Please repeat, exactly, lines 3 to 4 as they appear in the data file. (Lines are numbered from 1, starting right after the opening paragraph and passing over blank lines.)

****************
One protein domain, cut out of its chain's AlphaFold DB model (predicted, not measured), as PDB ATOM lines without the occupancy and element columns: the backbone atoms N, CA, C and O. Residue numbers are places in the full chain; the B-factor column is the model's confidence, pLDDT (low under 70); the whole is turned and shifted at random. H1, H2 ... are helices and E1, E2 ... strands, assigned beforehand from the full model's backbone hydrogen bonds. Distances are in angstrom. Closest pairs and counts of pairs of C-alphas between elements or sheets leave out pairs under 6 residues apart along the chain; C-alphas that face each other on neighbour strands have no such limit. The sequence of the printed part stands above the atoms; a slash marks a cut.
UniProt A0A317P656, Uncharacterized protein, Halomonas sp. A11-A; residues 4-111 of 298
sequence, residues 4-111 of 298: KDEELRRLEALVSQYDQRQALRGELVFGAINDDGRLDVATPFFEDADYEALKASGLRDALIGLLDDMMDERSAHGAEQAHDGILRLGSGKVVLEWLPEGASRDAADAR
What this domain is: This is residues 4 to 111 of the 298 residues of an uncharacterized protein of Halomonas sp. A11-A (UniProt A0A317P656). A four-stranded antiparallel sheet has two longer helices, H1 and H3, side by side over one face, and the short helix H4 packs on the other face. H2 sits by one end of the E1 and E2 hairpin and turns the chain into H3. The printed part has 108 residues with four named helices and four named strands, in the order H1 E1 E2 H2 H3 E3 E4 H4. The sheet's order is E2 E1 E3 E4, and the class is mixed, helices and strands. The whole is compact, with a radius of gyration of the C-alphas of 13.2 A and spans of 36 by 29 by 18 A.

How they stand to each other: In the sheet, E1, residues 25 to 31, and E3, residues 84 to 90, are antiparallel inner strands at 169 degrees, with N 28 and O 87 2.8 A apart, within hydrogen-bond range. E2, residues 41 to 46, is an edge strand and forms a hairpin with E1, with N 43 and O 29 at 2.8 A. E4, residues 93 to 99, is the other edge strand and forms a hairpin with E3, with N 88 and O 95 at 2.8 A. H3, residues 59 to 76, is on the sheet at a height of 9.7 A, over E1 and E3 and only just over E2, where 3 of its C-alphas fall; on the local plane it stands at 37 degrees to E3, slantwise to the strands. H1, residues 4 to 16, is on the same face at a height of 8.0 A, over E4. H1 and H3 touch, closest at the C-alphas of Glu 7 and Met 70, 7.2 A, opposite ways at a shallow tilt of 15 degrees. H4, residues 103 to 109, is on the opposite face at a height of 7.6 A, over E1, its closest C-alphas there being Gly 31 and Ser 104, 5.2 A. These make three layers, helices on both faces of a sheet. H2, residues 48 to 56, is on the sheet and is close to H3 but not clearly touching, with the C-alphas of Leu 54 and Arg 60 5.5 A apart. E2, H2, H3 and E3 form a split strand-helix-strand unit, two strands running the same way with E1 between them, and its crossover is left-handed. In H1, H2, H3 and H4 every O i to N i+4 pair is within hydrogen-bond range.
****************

What this domain is: This is residues 4 to 111 of the 298 residues of an uncharacterized protein of Halomonas sp. A11-A (UniProt A0A317P656). A four-stranded antiparallel sheet has two longer helices, H1 and H3, side by side over one face, and the short helix H4 packs on the other face. H2 sits by one end of the E1 and E2 hairpin and turns the chain into H3. The printed part has 108 residues with four named helices and four named strands, in the order H1 E1 E2 H2 H3 E3 E4 H4. The sheet's order is E2 E1 E3 E4, and the class is mixed, helices and strands. The whole is compact, with a radius of gyration of the C-alphas of 13.2 A and spans of 36 by 29 by 18 A.

How they stand to each other: In the sheet, E1, residues 25 to 31, and E3, residues 84 to 90, are antiparallel inner strands at 169 degrees, with N 28 and O 87 2.8 A apart, within hydrogen-bond range. E2, residues 41 to 46, is an edge strand and forms a hairpin with E1, with N 43 and O 29 at 2.8 A. E4, residues 93 to 99, is the other edge strand and forms a hairpin with E3, with N 88 and O 95 at 2.8 A. H3, residues 59 to 76, is on the sheet at a height of 9.7 A, over E1 and E3 and only just over E2, where 3 of its C-alphas fall; on the local plane it stands at 37 degrees to E3, slantwise to the strands. H1, residues 4 to 16, is on the same face at a height of 8.0 A, over E4. H1 and H3 touch, closest at the C-alphas of Glu 7 and Met 70, 7.2 A, opposite ways at a shallow tilt of 15 degrees. H4, residues 103 to 109, is on the opposite face at a height of 7.6 A, over E1, its closest C-alphas there being Gly 31 and Ser 104, 5.2 A. These make three layers, helices on both faces of a sheet. H2, residues 48 to 56, is on the sheet and is close to H3 but not clearly touching, with the C-alphas of Leu 54 and Arg 60 5.5 A apart. E2, H2, H3 and E3 form a split strand-helix-strand unit, two strands running the same way with E1 between them, and its crossover is left-handed. In H1, H2, H3 and H4 every O i to N i+4 pair is within hydrogen-bond range.